AORA Solar CEO Zev Rosenzweig says he is more ready than ever to take on the world. His company’s hybrid solar thermal technology, which was launched in prototype test form in both Kibbutz Samar, Israel and Spain, has been revised and reconfigured based on a series of tests and is now ready for the global market. In an interview with Green Prophet, Rosenzweig said the company fully retrofitted about a dozen features of its 100 kW thermal solar tower system, including aspects of both the heliostats that collect thermal energy from the sun and the tulip-shared tower at the center that collects the heat and contains the system’s generator.
The new heliostats are smaller and cheaper than the previous ones, allowing for more direct reflection from the sun to the tower, and are made in Israel. Smaller mirrors, Rosenzweig said, allow for rounder reflection patterns, which means more of the energy can be collected by the tower, as opposed to larger mirrors that create a more oval-shaped reflection.
Unlike other solar thermal plants, that store the sun’s energy for use at night with molten salts or other heat-storing mediums, AORA’s tower churns a generator when the air inside its tulip-shaped tower reaches 1000 degrees Celsius. If a cloudy or rainy day lowers the temperature inside the tower, or if its nighttime and the sun is down, the tower’s mechanism automatically begins to burn gas that continues to power the generator.
“Our philosophy is that storage is inefficient and instead of storing energy we burn the gas during non-solar times. That is a much more efficient use of resources,” Rosenzweig said.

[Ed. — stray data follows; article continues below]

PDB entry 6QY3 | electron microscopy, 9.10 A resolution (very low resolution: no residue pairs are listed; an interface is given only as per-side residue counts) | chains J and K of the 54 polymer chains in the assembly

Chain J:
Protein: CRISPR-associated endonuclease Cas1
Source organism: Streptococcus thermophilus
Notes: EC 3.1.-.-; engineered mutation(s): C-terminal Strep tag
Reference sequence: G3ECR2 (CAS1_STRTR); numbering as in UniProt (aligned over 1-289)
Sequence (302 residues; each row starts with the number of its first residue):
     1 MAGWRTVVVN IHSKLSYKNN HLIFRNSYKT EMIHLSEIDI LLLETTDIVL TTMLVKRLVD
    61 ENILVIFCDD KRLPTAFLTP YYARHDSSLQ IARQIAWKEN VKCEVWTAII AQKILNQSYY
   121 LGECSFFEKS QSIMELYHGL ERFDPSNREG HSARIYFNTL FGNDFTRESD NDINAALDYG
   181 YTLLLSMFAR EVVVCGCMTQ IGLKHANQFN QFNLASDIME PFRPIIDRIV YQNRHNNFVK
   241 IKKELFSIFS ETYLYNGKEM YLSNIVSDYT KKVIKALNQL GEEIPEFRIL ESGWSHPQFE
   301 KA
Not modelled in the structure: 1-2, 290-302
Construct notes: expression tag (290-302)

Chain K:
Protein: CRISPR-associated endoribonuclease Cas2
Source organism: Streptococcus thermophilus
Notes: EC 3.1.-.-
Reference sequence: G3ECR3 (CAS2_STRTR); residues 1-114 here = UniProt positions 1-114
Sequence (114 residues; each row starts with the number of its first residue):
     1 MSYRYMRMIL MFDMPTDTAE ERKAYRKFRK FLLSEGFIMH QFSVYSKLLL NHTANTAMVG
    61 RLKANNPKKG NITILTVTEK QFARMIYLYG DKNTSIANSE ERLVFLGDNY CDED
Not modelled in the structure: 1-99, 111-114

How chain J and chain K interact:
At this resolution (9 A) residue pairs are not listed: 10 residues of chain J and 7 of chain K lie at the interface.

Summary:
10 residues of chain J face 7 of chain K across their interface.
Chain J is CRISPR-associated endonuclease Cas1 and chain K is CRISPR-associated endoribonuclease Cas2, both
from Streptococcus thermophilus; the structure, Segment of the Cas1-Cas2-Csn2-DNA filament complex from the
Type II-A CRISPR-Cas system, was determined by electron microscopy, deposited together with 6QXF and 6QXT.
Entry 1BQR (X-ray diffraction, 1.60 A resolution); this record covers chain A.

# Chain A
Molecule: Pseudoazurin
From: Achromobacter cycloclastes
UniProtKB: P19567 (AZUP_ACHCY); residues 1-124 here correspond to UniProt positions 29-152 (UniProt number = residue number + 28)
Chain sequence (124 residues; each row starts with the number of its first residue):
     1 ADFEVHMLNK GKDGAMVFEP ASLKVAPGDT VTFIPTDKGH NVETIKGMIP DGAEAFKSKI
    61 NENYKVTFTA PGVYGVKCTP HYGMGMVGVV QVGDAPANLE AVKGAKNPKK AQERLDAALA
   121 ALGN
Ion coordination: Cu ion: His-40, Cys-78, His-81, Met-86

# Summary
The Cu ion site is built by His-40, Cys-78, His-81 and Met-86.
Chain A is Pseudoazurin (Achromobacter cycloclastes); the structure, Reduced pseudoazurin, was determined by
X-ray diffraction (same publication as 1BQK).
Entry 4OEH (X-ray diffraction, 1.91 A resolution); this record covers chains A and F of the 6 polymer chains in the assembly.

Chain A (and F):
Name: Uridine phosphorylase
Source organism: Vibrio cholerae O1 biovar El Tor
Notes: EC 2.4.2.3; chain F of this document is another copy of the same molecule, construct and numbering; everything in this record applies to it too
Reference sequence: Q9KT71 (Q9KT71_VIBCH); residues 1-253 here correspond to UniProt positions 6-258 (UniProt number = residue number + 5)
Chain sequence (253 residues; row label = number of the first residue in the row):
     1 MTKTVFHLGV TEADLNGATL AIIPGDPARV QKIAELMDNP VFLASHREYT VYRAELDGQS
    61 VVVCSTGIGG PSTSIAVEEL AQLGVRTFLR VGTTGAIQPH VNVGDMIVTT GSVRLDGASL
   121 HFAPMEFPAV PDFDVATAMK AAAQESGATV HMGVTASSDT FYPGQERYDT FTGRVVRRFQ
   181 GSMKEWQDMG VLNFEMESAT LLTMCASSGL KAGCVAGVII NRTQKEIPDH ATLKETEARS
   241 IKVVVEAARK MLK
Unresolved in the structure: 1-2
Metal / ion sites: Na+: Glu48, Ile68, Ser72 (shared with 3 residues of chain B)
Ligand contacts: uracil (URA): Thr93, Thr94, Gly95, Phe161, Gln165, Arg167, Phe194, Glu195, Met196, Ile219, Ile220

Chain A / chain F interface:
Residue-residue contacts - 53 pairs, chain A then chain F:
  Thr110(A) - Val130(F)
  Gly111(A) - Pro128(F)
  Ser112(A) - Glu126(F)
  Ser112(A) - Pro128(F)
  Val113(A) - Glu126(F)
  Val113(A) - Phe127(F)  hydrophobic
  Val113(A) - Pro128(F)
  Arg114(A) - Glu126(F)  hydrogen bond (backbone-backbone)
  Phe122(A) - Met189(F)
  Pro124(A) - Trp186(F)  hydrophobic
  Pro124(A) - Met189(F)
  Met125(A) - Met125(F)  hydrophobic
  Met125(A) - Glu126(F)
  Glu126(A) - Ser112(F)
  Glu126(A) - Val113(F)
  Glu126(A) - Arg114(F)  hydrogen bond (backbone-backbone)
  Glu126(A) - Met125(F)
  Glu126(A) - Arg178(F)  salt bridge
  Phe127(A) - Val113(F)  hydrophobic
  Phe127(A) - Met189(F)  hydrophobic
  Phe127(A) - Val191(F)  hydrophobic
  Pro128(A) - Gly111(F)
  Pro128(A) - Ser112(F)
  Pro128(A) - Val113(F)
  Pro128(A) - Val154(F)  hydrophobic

Other retrofits to the system include changes to the solar receiver itself, which now–at a newer larger size–can dissipate heat more effectively than the previously smaller model that would sometimes overheat and even soften the metal of its walls, and a new window in the solar receiver tower whose shape can capture even more of the heliostats’ sunlight. The new window was a major point of success for AORA, Rosenzweig said, because it required special certification and was tested at extremely high pressures and temperatures to prove its fortitude.
Rosenzweig said he hopes that AORA’s tower can soon be filled with biofuel as the back-up for solar instead of a fossil fuel, like natural gas. But for the time being, the improvements to the solar system will allow for a bigger percentage of the system’s 100 kW to be powered from the sun.
He added that the new system is more stable than before.
“We haven’t had a shutdown or none performance in the month that we’ve been operating it since the retrofit,” Rosenzweig said of the Samar plant, which is already grid-connected a feeding 100 kw/hour into the Israeli national electricity grid.
With Israel’s incentives for solar somewhat stagnant, AORA is looking to the international market to sell its product. Rosenzweig said the company has already scouted out locations in Mexico and in Arizona, US, but the challenge has been finding local teams to help with development at those sites.
“We came back from Mexico and there is tremendous potential there but we need a team in Mexico, and finding the team is almost harder than building [the solar tower],” he said. Rosenzweig added that scaling AORA globally will also cause more wear and tear on the company’s employees, something he called “a huge cost associated with doing business internationally.”
He said he hopes the Israel government will begin to support solar power more aggressively, but noted that for green technology to work, a mixture of different technologies is necessary.
“We hope as our system has more of a demonstrated record, we’ll be able to convince the Israeli government that they should be supporting their own domestically generated technology,” Rosenzweig said.